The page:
SLUMDOG MILLIONAIRE. Director: Danny Boyle. Players: Dev Patel, Freida Pinto, Madhur Mittal, Anil Kapoor, Irrfan Khan, Ayush Mahesh Khedekar, Azarrudin Mohammad Ismail, Rubina Ali, Tanay Hemant Chheda, Ashutosh Lobo Gajiwala, Tanvi Ganesh Lonkar, and Mahesh Manjrekar. Music: A.R. Rahman. Theatrical Release: November 2008.
You’ve read the top 10. But if there was only one Indian film you were to watch from 2008, make it the Hollywood independent feature, Slumdog Millionaire. A beautifully told story, it will make you laugh and cry, sometimes at the same time.
Slumdog Millionaire is the story of 18-year-old Jamal Malik (Patel), a chaiwallah at a Bombay call center, who lands up on the Indian version of Who Wants To Be A Millionaire? and makes it all the way to the final question. But the authorities have a hard time believing that an uneducated “slumdog” could have answered question after question correctly without cheating. He is arrested and interrogated by the police inspector (Khan). At the police station, Jamal tells the story of his life and describes growing up in the slums of Bombay, where he acquired the knowledge that enabled him to answer each question.
The film moves in time to depict Jamal at age seven (Khedekar), when he and his brother Salim (Ismail) go through the harrowing experience of communal riots. Be warned that some of the images shown here are not for those with weak stomachs. Orphaned and on the streets, the two boys befriend another street kid, Latika (Ali). The love and friendship of these “three musketeers,” as they call themselves, is beautifully portrayed, and I wondered just where director Danny Boyle found such talented child actors. It turns out that the child actors are actually from the slums, and the producers have cleverly built into the children’s monetary compensation the precondition that they must complete their schooling until age 16. Kudos to the team for doing their part to better the lives of this precocious bunch.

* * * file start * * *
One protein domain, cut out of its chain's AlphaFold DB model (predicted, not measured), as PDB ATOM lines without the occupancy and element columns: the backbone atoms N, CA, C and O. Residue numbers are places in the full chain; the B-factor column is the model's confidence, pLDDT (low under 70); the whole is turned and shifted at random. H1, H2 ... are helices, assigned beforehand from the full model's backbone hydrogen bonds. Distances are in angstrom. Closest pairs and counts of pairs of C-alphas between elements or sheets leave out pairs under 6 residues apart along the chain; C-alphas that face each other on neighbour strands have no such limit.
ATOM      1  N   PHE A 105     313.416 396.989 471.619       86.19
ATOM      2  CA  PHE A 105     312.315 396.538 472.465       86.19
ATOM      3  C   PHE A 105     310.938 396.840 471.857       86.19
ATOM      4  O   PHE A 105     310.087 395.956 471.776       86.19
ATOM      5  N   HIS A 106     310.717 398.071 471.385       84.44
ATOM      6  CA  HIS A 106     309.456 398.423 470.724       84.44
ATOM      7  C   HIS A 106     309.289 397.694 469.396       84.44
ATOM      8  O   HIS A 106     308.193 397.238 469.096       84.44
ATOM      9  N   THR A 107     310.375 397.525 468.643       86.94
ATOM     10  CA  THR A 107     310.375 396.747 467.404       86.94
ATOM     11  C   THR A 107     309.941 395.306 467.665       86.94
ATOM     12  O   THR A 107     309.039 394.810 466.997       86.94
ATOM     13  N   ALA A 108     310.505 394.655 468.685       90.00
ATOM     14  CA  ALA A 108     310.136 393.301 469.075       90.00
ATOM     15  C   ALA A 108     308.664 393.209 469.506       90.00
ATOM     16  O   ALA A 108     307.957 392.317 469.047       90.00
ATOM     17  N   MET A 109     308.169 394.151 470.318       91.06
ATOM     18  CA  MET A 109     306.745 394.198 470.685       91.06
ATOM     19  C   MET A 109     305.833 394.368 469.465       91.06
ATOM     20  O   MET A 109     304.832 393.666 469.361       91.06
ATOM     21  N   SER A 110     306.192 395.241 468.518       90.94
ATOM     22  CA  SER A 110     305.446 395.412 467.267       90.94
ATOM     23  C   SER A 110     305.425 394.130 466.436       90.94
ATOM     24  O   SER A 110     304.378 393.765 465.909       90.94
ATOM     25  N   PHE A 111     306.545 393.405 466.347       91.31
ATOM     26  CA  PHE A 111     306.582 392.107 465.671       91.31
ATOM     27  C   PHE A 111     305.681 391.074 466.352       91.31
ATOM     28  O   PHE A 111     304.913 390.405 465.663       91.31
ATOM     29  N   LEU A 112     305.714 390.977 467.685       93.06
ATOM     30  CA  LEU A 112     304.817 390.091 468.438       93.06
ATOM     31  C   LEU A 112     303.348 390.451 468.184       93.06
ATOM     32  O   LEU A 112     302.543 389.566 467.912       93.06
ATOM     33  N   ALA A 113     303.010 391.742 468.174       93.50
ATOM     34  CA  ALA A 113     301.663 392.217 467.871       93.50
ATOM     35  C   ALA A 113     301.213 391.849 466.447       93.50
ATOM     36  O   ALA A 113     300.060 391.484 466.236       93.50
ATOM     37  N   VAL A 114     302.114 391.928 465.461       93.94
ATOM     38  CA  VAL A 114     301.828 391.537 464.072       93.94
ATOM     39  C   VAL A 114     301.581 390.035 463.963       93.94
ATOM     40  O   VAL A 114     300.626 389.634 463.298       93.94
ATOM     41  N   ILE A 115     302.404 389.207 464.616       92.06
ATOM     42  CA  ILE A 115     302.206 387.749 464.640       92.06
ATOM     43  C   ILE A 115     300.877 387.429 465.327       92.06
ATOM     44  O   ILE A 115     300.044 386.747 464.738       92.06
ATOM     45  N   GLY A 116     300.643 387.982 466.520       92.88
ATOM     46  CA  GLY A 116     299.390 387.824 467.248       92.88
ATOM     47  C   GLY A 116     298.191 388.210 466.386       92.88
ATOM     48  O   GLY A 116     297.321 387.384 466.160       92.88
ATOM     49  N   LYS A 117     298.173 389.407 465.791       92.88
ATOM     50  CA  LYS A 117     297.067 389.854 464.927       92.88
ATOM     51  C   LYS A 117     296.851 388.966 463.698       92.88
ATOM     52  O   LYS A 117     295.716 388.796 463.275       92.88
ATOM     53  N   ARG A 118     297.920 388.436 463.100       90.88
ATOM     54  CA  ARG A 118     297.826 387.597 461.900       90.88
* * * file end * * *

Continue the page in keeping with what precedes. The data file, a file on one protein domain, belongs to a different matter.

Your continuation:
The story continues as the children become teenagers; this portion of the film perhaps presented Boyle’s toughest challenge. The audience has already connected with the grown-up Jamal, and the seven-year-old Jamal is impossible not to love. But the gawky, pre-teen trio risks disengaging the audience. It is also at this point that the film goes from Hindi into English. For a Western audience, the shift in language is an asset, but for those who understand Hindi, it feels slightly jarring to hear English being spoken in such colloquial contexts. Despite that, the film remains gripping, as the children encounter even harsher realities of their lives.
Though Slumdog Millionaire is based on Vikas Swarup’s novel Q & A, screenwriter Simon Beaufoy was heavily inspired by Suketu Mehta’s Maximum City. The crux of Mehta’s book is Bombay’s underworld, and how underworld dons are able to attract the otherwise ignored, lowest echelons of society to come and work for them. The film portrays this same process through Salim (Mittal) and his attraction toward money and power.
The performances of the child actors are brilliant. Kapoor, as the host of Who Wants to be a Millionaire?, is light-hearted and does his role well. Khan doesn’t have a meaty role, and it’s easy to overlook his performance, though well-delivered. Credit should also be given to A.R. Rahman’s fantastic background score, which adds intensity to the richness of the visuals.
How was someone who had never visited India before able to capture the essence of Bombay life to the tee? Unlike many filmmakers who have exposed the social injustices and poverty of India, Boyle’s Slumdog leaves the audience with a positive feeling about the people and the place. I hope that this film will encourage indigenous Indian filmmakers to portray India and its people in a more truthful, yet equally hopeful, light.
|Antara Bhardwaj is an independent filmmaker based in San Francisco.|